I suppose a year number to be a proper noun, naming a unique year. Therefore, when written as text, it should be spelled with initial capital letters. But there does not seem to be general agreement about this.
Few authorities offer a rule at all, probably because year numbers are more commonly written as Arabic numerals. One source treats a year number as a common noun, like any number. A second agrees but says some authors consider a year number to be a pronoun when not preceded by the words "the year". A third says a year number names a unique year and must be treated as a proper noun, citing The Winston Grammar Program by Paul E. Erwin.
On wedding invitations, etiquette authorities agree, the year is traditionally written as text. It is for this reason, I suppose, that some authorities think to address capitalization of the year. However, there is no consensus. It is more common to see the advice to capitalize the first word of the year (only). Most Google search results for [ capitalize year wedding etiquette ] give this advice. On the other hand, that paragon of etiquette virtue, Emily Post, specifically prohibits it, saying only the names of weeks and months are to be capitalized.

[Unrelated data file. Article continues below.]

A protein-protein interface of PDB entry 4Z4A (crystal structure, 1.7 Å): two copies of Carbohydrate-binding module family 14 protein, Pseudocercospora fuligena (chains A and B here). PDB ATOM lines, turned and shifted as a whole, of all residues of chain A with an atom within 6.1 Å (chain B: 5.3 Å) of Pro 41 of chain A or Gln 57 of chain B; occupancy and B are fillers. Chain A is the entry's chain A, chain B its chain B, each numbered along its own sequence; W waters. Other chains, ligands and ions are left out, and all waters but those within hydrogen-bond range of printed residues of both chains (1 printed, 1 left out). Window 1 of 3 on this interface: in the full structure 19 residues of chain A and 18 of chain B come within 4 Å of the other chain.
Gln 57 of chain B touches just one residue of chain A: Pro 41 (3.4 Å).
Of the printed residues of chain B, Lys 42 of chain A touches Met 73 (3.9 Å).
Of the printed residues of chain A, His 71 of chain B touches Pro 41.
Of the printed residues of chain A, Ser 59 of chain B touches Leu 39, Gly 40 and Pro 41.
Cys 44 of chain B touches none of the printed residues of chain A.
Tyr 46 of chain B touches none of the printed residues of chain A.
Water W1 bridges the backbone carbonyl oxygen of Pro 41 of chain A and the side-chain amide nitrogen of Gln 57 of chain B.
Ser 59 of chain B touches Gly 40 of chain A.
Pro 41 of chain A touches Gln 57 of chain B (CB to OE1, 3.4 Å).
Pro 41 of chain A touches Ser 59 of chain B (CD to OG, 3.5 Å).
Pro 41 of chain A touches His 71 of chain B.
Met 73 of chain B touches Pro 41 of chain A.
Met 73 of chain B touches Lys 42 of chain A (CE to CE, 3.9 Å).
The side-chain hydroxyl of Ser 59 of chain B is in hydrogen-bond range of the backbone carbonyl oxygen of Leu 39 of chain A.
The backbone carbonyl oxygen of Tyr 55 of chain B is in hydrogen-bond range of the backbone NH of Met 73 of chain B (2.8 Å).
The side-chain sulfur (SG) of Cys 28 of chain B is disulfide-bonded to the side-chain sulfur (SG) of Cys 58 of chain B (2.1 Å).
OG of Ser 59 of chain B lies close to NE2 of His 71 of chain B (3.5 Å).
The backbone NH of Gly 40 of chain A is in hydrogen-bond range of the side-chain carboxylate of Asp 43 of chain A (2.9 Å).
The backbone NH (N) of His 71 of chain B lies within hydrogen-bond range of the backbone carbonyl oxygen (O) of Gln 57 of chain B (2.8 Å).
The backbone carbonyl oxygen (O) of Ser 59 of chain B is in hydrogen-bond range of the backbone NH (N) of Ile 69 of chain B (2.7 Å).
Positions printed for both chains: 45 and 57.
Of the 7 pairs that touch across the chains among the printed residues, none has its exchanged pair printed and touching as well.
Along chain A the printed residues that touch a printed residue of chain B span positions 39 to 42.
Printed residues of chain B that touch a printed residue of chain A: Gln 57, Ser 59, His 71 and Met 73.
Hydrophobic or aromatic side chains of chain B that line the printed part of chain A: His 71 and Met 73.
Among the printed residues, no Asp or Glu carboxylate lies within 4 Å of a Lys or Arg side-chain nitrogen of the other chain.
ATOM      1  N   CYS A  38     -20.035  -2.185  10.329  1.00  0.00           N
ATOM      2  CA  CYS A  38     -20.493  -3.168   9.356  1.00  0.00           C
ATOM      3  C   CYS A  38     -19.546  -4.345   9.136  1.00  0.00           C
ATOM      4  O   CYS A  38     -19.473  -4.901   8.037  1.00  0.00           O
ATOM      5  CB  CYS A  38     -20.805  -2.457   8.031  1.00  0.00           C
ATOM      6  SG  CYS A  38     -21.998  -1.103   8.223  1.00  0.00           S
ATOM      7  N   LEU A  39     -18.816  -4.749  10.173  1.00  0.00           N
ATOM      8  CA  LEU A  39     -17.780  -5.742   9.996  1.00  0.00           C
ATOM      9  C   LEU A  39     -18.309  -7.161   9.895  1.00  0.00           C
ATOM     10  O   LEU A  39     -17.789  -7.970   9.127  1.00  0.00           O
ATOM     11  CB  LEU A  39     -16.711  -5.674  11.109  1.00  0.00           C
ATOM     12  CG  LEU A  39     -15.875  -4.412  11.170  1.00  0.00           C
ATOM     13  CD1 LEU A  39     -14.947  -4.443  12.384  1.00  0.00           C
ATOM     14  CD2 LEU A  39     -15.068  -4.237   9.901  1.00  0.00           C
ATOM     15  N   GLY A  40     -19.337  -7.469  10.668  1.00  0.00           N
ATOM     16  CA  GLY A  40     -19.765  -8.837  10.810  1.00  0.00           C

In short, I can find support for three different capitalization rules for year numbers:
- no capitalization (written number rule), e.g.: "the year thirteen sixty-one"
- capitalize first initial letter (wedding invitation rule), e.g.: "the year Thirteen sixty-one"
- capitalize all initial letters (proper noun rule), e.g.: "the year Thirteen Sixty-one"
How should the year be capitalized?